To be participatory or not to be? : Feedback  from a student’s perspective.

The post is a compilation of the first thoughts of the Oxfam Novib Academy students on reading Duncan Green’s post for LSE’sInternational Development Blog. Head of Research at Oxfam GB, he shares his
experience when teaching at LSE and explains how he organically used a
participatory approach (PDIA) in his classes to create structure and content
with his students. 
His post is written from his experience as a
professor; however, as students, how would this look like for us? Let’s see the
conversation that ensued amongst us!
Given below is a link to Duncan Green’s post:

Lisette: “It’s great how people re-discover the fundamentals
of “participation” the second they have taken their eyes off it. I
think it’s important to tailor a subject to the interests and demands of the
students who are currently following it. But, as having been a Student
Assistant in subjects that I am also following, I know that there are always
the standards, demands and expectations of the university and their education
committees. In that sense, as long as the subject has a clear format with clear
learning goals and outcomes- it is a workable format.

For students it can be
great to have a say! But an important point to note is that this works well
BECAUSE they are Master’s students who have a semi-outspoken interest in
issues. I guess the same experiment with Bachelor students would end-up in higher
funny-video content…. And sometimes it can be nice for a student to
experience a well structured, thought-out  subject where all one has to do is follow the

Maybe this is a typical
social scientist’s answer, but I would say: the success and usefulness really
depends on the context!”

Tasneem : “While I am all for PDIA approach as it sounds very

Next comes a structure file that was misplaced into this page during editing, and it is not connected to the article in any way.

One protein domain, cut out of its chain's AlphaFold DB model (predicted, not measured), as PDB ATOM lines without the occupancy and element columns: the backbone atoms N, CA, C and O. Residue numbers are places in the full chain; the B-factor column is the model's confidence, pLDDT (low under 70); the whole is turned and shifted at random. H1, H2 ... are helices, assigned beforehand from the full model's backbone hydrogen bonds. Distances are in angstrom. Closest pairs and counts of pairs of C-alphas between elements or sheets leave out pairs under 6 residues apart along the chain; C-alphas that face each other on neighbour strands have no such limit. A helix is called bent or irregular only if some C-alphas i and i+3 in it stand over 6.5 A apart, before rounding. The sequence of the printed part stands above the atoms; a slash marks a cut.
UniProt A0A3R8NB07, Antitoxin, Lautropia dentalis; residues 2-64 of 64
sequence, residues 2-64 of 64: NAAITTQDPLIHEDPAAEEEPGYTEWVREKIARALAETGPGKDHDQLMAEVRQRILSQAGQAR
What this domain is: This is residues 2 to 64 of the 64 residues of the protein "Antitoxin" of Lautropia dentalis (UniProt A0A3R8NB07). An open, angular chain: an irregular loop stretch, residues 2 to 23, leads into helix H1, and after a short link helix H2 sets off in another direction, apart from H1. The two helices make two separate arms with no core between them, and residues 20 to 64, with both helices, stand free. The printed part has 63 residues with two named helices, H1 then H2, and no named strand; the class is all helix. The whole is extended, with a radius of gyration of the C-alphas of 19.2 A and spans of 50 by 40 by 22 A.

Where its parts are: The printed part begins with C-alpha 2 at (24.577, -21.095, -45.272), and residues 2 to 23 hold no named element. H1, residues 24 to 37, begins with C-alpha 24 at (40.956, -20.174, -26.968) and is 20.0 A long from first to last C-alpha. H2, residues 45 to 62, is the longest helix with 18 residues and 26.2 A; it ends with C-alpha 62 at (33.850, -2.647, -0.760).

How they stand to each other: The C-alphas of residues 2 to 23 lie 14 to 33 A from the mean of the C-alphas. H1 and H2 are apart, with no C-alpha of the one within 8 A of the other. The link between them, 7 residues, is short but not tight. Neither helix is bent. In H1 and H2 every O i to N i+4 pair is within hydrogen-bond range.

democratic and engaging, I would have some concerns regarding content changes.
During my Bachelors for example, we had a very ‘left’ oriented development
economics professor. There were a lot of students in my class however who did
not agree and who wanted to study economics from a neo-liberal perspective. He
tried to integrate everyone’s demands into the curriculum, but he also did NOT
modify it much. He wanted us to be exposed to something apart from the
mainstream, which I think now in retrospect everyone is thankful for. 
So participatory definitely sounds very appealing perhaps for the structure of
the lectures, but sometimes students need to be ready to explore the ‘(un)interesting’
and trust the professor in terms of the content. And Lisette, I definitely agree with you about the level of the
students (MA or BA). I think the success of the method is very much correlated
to the size of the class as well. I am surprised he managed to pull this off with
a 100 students!”

Jan: “Providing students with the opportunity to be heard can
be very useful to improve education. Students appreciate it when other people
(show they) care about their opinions. From my point of view, however, this
should not be overdone, in particular concerning the content of university
teaching. Students enter university to familiarize themselves with a critical
attitude, one that helps them to continuously expand their horizon. Knowledge
brought to students in lectures should be seen as providing them with the
fundamentals/tools to ‘grow’ such an attitude. The real learning, however,
comes from the students themselves. For example, when they are working with
basic tools and knowledge; as an intern, participating in discussion groups,
writing essays or articles. A professor can ask the students for advice to
improve the transfer of knowledge, but doing this every lecture is time/energy
consuming and even perhaps an obstacle for professors who would like to follow
their own path!. An evaluation at the end of the program, or after 4 weeks, is
much more suitable as the students 1) have already an overview and 2) have also
a better feeling of what kind of professor they are sharing feedback with”

Duncan Green’s post definitely got a conversation
going amongst us at the Oxfam Novib Academy! If you want to join in the
conversation, feel free to contact us and reblog!


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